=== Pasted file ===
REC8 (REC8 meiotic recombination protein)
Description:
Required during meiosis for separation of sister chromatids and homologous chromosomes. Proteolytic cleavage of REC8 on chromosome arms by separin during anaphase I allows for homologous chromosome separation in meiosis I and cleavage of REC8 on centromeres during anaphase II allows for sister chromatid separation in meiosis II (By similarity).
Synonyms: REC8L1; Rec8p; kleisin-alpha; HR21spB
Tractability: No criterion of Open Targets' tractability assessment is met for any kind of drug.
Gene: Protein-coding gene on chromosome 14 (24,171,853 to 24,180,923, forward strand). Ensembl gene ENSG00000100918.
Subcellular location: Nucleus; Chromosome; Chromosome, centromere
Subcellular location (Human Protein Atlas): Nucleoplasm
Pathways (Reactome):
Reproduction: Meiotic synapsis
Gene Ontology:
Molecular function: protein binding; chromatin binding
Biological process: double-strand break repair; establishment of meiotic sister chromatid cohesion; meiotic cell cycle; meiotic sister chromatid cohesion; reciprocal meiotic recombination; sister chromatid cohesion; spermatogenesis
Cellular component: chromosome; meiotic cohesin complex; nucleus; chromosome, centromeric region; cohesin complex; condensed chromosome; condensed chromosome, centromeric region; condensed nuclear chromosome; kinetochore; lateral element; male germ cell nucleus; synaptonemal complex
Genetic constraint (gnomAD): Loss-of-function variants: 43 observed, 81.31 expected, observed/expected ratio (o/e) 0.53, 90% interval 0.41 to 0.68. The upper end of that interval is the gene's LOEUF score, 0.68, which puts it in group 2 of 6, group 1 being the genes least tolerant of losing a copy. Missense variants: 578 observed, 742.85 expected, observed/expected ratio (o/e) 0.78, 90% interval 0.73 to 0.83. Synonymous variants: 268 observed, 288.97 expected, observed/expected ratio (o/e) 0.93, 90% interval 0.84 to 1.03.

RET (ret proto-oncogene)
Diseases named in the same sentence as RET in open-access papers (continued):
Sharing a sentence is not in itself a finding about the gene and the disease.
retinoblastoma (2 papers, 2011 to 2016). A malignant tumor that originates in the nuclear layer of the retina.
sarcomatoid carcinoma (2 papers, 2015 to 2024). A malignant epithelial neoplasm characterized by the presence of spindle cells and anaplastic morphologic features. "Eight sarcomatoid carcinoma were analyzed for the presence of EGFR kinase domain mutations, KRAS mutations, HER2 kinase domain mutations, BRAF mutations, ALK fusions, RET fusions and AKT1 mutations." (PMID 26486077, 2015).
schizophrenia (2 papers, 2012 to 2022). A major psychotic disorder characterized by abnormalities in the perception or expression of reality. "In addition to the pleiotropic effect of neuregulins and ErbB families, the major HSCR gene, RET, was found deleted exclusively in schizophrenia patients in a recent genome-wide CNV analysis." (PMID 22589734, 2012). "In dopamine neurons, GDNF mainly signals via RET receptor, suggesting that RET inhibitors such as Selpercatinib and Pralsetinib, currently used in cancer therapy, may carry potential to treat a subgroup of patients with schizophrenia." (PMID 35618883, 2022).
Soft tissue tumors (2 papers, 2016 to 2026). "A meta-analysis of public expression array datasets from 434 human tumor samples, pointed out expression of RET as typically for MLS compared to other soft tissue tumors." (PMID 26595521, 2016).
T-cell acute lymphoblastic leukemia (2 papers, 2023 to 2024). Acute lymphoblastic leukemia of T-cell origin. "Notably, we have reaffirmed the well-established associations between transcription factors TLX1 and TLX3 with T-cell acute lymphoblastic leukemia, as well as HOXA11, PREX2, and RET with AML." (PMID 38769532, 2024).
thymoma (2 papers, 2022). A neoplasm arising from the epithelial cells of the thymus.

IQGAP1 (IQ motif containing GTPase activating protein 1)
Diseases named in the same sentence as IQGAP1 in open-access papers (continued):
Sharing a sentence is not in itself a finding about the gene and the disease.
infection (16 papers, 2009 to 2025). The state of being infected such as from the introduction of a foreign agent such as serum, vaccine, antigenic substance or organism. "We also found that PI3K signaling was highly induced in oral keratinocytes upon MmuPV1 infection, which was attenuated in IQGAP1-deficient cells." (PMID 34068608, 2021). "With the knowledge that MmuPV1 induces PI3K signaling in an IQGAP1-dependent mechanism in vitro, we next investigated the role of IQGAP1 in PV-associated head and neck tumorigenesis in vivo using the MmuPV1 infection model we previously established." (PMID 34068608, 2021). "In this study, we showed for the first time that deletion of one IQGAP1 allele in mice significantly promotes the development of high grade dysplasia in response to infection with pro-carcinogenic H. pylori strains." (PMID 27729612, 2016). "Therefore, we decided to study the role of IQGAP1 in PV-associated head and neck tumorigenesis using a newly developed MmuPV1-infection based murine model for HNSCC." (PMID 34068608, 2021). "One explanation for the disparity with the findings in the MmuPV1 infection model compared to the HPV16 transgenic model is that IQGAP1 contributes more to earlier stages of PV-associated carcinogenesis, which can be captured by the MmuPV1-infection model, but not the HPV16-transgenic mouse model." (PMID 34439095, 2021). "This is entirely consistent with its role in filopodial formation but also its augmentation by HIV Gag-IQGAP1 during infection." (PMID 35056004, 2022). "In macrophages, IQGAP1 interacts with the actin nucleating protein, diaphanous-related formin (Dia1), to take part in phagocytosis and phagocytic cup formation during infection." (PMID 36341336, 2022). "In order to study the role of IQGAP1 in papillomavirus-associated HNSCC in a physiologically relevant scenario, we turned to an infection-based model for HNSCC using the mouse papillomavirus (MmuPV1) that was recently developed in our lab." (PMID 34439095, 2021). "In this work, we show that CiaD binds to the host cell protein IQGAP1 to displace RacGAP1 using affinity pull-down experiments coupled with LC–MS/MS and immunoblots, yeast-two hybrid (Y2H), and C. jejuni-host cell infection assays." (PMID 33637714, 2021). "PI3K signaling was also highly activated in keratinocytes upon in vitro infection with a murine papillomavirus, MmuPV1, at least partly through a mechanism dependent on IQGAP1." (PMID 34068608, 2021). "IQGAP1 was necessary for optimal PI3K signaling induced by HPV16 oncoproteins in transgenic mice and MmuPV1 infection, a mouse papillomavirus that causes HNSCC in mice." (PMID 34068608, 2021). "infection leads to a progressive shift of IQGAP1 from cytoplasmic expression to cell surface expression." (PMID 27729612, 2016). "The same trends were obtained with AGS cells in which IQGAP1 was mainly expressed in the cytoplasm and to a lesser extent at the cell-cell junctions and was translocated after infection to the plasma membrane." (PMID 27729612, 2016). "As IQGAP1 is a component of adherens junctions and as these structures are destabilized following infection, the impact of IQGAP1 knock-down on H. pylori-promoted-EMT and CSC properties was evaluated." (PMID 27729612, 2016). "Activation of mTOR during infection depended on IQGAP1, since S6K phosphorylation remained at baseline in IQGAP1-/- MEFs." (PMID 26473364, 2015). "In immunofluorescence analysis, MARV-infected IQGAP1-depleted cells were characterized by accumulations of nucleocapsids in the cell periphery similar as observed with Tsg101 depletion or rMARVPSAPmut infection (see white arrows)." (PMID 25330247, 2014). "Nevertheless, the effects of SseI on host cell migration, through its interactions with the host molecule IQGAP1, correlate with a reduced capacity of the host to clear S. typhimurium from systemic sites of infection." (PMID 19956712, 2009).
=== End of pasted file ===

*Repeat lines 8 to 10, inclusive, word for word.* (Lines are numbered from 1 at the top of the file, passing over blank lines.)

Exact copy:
Subcellular location (Human Protein Atlas): Nucleoplasm
Pathways (Reactome):
Reproduction: Meiotic synapsis